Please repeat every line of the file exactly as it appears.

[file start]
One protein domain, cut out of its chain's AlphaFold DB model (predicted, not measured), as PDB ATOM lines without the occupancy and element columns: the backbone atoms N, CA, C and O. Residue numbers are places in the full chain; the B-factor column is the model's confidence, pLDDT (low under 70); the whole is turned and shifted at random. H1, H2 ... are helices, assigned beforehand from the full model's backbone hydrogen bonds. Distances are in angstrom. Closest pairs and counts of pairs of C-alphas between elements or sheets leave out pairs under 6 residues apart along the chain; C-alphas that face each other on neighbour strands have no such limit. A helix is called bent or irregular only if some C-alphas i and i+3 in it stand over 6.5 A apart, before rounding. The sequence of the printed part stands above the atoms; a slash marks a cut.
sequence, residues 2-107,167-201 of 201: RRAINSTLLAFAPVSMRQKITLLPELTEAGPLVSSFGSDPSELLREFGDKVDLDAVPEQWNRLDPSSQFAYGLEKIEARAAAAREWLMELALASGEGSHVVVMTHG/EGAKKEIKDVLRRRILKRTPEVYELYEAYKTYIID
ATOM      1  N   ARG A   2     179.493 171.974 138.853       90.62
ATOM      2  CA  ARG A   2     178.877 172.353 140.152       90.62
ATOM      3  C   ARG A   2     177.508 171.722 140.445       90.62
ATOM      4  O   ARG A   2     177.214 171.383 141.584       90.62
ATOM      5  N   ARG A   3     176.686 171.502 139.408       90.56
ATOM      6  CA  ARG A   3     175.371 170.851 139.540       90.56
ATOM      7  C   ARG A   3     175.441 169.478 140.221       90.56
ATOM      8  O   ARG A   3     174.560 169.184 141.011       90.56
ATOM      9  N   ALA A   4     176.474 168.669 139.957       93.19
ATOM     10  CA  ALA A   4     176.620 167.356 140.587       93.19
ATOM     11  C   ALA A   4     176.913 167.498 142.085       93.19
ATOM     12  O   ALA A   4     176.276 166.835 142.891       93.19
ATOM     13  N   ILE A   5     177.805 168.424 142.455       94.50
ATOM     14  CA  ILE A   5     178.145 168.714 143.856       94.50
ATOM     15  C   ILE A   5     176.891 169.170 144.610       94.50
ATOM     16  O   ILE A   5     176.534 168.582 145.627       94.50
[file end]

One protein domain, cut out of its chain's AlphaFold DB model (predicted, not measured), as PDB ATOM lines without the occupancy and element columns: the backbone atoms N, CA, C and O. Residue numbers are places in the full chain; the B-factor column is the model's confidence, pLDDT (low under 70); the whole is turned and shifted at random. H1, H2 ... are helices, assigned beforehand from the full model's backbone hydrogen bonds. Distances are in angstrom. Closest pairs and counts of pairs of C-alphas between elements or sheets leave out pairs under 6 residues apart along the chain; C-alphas that face each other on neighbour strands have no such limit. A helix is called bent or irregular only if some C-alphas i and i+3 in it stand over 6.5 A apart, before rounding. The sequence of the printed part stands above the atoms; a slash marks a cut.
sequence, residues 2-107,167-201 of 201: RRAINSTLLAFAPVSMRQKITLLPELTEAGPLVSSFGSDPSELLREFGDKVDLDAVPEQWNRLDPSSQFAYGLEKIEARAAAAREWLMELALASGEGSHVVVMTHG/EGAKKEIKDVLRRRILKRTPEVYELYEAYKTYIID
ATOM      1  N   ARG A   2     179.493 171.974 138.853       90.62
ATOM      2  CA  ARG A   2     178.877 172.353 140.152       90.62
ATOM      3  C   ARG A   2     177.508 171.722 140.445       90.62
ATOM      4  O   ARG A   2     177.214 171.383 141.584       90.62
ATOM      5  N   ARG A   3     176.686 171.502 139.408       90.56
ATOM      6  CA  ARG A   3     175.371 170.851 139.540       90.56
ATOM      7  C   ARG A   3     175.441 169.478 140.221       90.56
ATOM      8  O   ARG A   3     174.560 169.184 141.011       90.56
ATOM      9  N   ALA A   4     176.474 168.669 139.957       93.19
ATOM     10  CA  ALA A   4     176.620 167.356 140.587       93.19
ATOM     11  C   ALA A   4     176.913 167.498 142.085       93.19
ATOM     12  O   ALA A   4     176.276 166.835 142.891       93.19
ATOM     13  N   ILE A   5     177.805 168.424 142.455       94.50
ATOM     14  CA  ILE A   5     178.145 168.714 143.856       94.50
ATOM     15  C   ILE A   5     176.891 169.170 144.610       94.50
ATOM     16  O   ILE A   5     176.534 168.582 145.627       94.50